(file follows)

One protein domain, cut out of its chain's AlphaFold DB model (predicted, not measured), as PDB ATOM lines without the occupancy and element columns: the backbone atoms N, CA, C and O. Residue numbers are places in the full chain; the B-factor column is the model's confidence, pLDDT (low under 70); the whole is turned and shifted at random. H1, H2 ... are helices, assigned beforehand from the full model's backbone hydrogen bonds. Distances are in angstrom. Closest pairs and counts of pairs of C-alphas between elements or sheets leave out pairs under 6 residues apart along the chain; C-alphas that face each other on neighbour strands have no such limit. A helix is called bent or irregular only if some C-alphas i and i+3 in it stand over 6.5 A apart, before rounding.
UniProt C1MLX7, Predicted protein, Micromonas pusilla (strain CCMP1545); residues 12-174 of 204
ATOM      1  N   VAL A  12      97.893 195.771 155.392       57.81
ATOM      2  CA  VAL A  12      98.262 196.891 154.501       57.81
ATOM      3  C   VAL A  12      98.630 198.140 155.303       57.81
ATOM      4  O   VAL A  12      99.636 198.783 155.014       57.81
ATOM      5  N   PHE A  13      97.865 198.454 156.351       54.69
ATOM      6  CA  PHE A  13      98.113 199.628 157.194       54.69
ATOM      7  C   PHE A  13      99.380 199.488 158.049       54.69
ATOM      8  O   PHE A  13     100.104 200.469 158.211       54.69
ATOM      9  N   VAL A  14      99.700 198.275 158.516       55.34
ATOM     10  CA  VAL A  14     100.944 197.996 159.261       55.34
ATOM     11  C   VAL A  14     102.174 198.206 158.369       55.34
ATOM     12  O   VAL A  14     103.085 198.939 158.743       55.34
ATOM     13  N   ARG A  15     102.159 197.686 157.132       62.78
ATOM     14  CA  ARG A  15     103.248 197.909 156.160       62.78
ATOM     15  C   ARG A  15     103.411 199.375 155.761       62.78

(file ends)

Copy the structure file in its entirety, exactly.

One protein domain, cut out of its chain's AlphaFold DB model (predicted, not measured), as PDB ATOM lines without the occupancy and element columns: the backbone atoms N, CA, C and O. Residue numbers are places in the full chain; the B-factor column is the model's confidence, pLDDT (low under 70); the whole is turned and shifted at random. H1, H2 ... are helices, assigned beforehand from the full model's backbone hydrogen bonds. Distances are in angstrom. Closest pairs and counts of pairs of C-alphas between elements or sheets leave out pairs under 6 residues apart along the chain; C-alphas that face each other on neighbour strands have no such limit. A helix is called bent or irregular only if some C-alphas i and i+3 in it stand over 6.5 A apart, before rounding.
UniProt C1MLX7, Predicted protein, Micromonas pusilla (strain CCMP1545); residues 12-174 of 204
ATOM      1  N   VAL A  12      97.893 195.771 155.392       57.81
ATOM      2  CA  VAL A  12      98.262 196.891 154.501       57.81
ATOM      3  C   VAL A  12      98.630 198.140 155.303       57.81
ATOM      4  O   VAL A  12      99.636 198.783 155.014       57.81
ATOM      5  N   PHE A  13      97.865 198.454 156.351       54.69
ATOM      6  CA  PHE A  13      98.113 199.628 157.194       54.69
ATOM      7  C   PHE A  13      99.380 199.488 158.049       54.69
ATOM      8  O   PHE A  13     100.104 200.469 158.211       54.69
ATOM      9  N   VAL A  14      99.700 198.275 158.516       55.34
ATOM     10  CA  VAL A  14     100.944 197.996 159.261       55.34
ATOM     11  C   VAL A  14     102.174 198.206 158.369       55.34
ATOM     12  O   VAL A  14     103.085 198.939 158.743       55.34
ATOM     13  N   ARG A  15     102.159 197.686 157.132       62.78
ATOM     14  CA  ARG A  15     103.248 197.909 156.160       62.78
ATOM     15  C   ARG A  15     103.411 199.375 155.761       62.78